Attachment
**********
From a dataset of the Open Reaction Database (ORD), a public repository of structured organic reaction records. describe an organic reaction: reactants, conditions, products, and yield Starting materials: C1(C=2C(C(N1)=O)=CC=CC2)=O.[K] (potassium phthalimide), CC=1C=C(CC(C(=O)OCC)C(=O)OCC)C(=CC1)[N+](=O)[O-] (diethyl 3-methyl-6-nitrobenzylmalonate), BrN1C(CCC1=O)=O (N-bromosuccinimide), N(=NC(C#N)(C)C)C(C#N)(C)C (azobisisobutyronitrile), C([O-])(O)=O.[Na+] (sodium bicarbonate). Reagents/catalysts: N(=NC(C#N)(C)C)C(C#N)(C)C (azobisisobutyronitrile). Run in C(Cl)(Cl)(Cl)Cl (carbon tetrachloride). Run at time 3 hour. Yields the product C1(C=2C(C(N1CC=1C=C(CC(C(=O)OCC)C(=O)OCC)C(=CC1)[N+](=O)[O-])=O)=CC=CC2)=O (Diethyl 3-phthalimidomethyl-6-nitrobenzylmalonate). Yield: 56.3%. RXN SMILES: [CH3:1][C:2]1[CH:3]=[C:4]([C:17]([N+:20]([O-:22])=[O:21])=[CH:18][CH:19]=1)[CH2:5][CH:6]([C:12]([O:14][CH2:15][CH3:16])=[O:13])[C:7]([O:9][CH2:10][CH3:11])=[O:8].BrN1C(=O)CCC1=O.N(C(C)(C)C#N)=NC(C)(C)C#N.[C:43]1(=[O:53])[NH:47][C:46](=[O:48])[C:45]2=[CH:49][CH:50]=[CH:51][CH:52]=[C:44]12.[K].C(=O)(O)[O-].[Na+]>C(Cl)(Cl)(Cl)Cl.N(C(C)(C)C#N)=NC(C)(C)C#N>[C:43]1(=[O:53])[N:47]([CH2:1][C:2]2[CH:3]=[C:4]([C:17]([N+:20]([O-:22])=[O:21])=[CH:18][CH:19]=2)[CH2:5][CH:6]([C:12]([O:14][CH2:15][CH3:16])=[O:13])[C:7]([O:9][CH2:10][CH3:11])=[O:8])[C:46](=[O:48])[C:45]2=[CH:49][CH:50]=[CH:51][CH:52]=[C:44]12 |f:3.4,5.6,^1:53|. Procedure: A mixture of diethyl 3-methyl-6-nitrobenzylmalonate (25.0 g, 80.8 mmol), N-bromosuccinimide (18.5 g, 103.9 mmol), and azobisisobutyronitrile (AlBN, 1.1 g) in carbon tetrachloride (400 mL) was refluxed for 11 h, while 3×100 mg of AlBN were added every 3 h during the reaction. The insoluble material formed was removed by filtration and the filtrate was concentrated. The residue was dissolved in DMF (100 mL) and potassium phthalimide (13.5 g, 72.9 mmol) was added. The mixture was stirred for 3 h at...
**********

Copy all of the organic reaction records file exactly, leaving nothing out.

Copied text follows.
From a dataset of the Open Reaction Database (ORD), a public repository of structured organic reaction records. describe an organic reaction: reactants, conditions, products, and yield Starting materials: C1(C=2C(C(N1)=O)=CC=CC2)=O.[K] (potassium phthalimide), CC=1C=C(CC(C(=O)OCC)C(=O)OCC)C(=CC1)[N+](=O)[O-] (diethyl 3-methyl-6-nitrobenzylmalonate), BrN1C(CCC1=O)=O (N-bromosuccinimide), N(=NC(C#N)(C)C)C(C#N)(C)C (azobisisobutyronitrile), C([O-])(O)=O.[Na+] (sodium bicarbonate). Reagents/catalysts: N(=NC(C#N)(C)C)C(C#N)(C)C (azobisisobutyronitrile). Run in C(Cl)(Cl)(Cl)Cl (carbon tetrachloride). Run at time 3 hour. Yields the product C1(C=2C(C(N1CC=1C=C(CC(C(=O)OCC)C(=O)OCC)C(=CC1)[N+](=O)[O-])=O)=CC=CC2)=O (Diethyl 3-phthalimidomethyl-6-nitrobenzylmalonate). Yield: 56.3%. RXN SMILES: [CH3:1][C:2]1[CH:3]=[C:4]([C:17]([N+:20]([O-:22])=[O:21])=[CH:18][CH:19]=1)[CH2:5][CH:6]([C:12]([O:14][CH2:15][CH3:16])=[O:13])[C:7]([O:9][CH2:10][CH3:11])=[O:8].BrN1C(=O)CCC1=O.N(C(C)(C)C#N)=NC(C)(C)C#N.[C:43]1(=[O:53])[NH:47][C:46](=[O:48])[C:45]2=[CH:49][CH:50]=[CH:51][CH:52]=[C:44]12.[K].C(=O)(O)[O-].[Na+]>C(Cl)(Cl)(Cl)Cl.N(C(C)(C)C#N)=NC(C)(C)C#N>[C:43]1(=[O:53])[N:47]([CH2:1][C:2]2[CH:3]=[C:4]([C:17]([N+:20]([O-:22])=[O:21])=[CH:18][CH:19]=2)[CH2:5][CH:6]([C:12]([O:14][CH2:15][CH3:16])=[O:13])[C:7]([O:9][CH2:10][CH3:11])=[O:8])[C:46](=[O:48])[C:45]2=[CH:49][CH:50]=[CH:51][CH:52]=[C:44]12 |f:3.4,5.6,^1:53|. Procedure: A mixture of diethyl 3-methyl-6-nitrobenzylmalonate (25.0 g, 80.8 mmol), N-bromosuccinimide (18.5 g, 103.9 mmol), and azobisisobutyronitrile (AlBN, 1.1 g) in carbon tetrachloride (400 mL) was refluxed for 11 h, while 3×100 mg of AlBN were added every 3 h during the reaction. The insoluble material formed was removed by filtration and the filtrate was concentrated. The residue was dissolved in DMF (100 mL) and potassium phthalimide (13.5 g, 72.9 mmol) was added. The mixture was stirred for 3 h at...